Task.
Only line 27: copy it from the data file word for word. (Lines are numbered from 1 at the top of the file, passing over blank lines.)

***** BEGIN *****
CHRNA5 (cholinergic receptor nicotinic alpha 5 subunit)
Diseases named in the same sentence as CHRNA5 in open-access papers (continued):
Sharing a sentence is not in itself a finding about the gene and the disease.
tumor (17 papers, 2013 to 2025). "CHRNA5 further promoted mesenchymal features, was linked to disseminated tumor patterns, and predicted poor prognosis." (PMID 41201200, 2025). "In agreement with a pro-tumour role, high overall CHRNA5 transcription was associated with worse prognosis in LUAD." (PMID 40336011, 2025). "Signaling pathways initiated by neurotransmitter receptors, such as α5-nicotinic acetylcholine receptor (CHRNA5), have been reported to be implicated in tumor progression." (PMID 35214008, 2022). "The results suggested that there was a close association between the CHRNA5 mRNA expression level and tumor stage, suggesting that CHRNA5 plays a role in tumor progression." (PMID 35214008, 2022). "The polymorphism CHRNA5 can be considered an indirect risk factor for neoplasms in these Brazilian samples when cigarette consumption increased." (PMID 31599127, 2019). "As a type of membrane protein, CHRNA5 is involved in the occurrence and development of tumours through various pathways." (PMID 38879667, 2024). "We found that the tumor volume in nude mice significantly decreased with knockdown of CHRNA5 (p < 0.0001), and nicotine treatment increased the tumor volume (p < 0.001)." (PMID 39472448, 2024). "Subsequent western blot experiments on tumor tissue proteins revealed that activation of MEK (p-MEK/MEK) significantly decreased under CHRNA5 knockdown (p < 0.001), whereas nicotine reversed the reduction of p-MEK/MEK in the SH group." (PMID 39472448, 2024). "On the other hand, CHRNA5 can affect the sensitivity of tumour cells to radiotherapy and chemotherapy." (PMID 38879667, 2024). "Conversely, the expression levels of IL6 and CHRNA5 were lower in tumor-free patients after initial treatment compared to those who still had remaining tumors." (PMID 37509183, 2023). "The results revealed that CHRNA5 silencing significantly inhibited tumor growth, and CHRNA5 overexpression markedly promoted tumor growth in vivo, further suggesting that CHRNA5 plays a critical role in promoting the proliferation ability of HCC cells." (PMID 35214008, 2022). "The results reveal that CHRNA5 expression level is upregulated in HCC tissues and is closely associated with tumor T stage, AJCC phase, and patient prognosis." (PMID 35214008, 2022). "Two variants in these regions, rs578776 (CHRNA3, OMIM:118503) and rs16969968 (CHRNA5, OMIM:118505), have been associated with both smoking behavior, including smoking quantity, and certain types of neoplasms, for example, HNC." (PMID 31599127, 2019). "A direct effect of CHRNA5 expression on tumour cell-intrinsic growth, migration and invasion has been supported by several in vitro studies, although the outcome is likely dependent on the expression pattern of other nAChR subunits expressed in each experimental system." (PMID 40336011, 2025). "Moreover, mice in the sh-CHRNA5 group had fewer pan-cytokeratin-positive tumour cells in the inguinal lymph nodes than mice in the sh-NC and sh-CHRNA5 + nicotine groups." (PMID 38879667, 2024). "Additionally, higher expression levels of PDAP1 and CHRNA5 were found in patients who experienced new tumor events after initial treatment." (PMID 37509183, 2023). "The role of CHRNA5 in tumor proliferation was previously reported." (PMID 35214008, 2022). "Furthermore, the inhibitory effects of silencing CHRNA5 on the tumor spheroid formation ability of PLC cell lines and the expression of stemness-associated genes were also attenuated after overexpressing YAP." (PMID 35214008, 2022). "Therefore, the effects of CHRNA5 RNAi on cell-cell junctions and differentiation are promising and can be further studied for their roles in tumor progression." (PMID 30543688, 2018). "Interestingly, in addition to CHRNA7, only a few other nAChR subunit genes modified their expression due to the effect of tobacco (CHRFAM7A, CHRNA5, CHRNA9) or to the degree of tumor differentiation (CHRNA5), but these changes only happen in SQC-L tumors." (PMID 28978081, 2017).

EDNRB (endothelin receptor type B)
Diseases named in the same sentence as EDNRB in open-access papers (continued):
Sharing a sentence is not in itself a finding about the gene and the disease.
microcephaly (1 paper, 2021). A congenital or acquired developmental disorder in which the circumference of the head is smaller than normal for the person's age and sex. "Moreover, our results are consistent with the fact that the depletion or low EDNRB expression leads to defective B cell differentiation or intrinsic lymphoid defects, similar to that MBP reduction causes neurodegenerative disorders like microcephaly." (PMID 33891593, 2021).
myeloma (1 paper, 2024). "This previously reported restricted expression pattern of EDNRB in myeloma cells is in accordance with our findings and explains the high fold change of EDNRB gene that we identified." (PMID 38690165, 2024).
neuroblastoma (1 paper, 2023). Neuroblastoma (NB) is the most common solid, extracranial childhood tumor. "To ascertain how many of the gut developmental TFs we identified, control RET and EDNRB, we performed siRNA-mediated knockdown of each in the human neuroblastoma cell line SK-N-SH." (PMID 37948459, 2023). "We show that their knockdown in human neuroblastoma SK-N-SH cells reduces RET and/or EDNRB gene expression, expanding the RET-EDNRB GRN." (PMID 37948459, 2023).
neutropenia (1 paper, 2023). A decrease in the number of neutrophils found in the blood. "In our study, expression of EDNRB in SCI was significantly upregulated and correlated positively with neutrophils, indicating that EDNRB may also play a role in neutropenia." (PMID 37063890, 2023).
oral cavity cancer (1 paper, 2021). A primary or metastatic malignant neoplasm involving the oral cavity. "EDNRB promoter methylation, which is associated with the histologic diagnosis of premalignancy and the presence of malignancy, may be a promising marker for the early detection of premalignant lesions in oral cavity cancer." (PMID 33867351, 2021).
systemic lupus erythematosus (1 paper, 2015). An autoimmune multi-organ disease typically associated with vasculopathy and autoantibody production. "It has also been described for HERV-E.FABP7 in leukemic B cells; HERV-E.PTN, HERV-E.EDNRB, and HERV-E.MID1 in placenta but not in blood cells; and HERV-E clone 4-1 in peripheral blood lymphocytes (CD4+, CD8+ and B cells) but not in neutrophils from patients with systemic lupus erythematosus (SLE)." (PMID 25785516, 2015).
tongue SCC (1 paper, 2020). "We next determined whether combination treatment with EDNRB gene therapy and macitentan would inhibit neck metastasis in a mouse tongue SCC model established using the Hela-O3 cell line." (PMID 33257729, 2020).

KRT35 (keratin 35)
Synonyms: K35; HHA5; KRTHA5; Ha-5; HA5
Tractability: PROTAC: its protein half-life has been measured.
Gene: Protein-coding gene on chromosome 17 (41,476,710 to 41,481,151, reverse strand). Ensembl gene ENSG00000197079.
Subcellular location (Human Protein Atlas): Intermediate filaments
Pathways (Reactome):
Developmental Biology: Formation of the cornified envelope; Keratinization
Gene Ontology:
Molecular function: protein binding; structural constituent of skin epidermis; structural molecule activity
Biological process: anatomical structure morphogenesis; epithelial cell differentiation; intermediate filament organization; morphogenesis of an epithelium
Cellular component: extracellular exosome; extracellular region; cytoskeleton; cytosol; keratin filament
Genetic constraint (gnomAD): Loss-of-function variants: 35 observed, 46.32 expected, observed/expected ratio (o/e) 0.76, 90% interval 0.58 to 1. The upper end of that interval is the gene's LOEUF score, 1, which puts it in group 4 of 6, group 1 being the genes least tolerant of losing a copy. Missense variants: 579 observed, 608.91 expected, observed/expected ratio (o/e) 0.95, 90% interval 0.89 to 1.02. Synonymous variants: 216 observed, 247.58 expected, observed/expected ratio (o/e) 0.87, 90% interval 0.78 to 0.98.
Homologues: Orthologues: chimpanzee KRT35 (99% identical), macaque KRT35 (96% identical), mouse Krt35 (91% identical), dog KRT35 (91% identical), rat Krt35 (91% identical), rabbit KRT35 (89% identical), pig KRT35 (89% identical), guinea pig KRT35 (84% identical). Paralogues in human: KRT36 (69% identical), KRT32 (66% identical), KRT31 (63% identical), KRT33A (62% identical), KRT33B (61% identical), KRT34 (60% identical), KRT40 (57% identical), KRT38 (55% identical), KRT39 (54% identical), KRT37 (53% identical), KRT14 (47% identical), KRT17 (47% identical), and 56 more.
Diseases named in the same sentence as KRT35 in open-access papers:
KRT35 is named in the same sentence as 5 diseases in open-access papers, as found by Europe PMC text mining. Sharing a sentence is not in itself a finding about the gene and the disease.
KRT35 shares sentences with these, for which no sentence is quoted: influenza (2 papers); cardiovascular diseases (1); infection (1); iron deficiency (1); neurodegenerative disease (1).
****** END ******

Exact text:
Homologues: Orthologues: chimpanzee KRT35 (99% identical), macaque KRT35 (96% identical), mouse Krt35 (91% identical), dog KRT35 (91% identical), rat Krt35 (91% identical), rabbit KRT35 (89% identical), pig KRT35 (89% identical), guinea pig KRT35 (84% identical). Paralogues in human: KRT36 (69% identical), KRT32 (66% identical), KRT31 (63% identical), KRT33A (62% identical), KRT33B (61% identical), KRT34 (60% identical), KRT40 (57% identical), KRT38 (55% identical), KRT39 (54% identical), KRT37 (53% identical), KRT14 (47% identical), KRT17 (47% identical), and 56 more.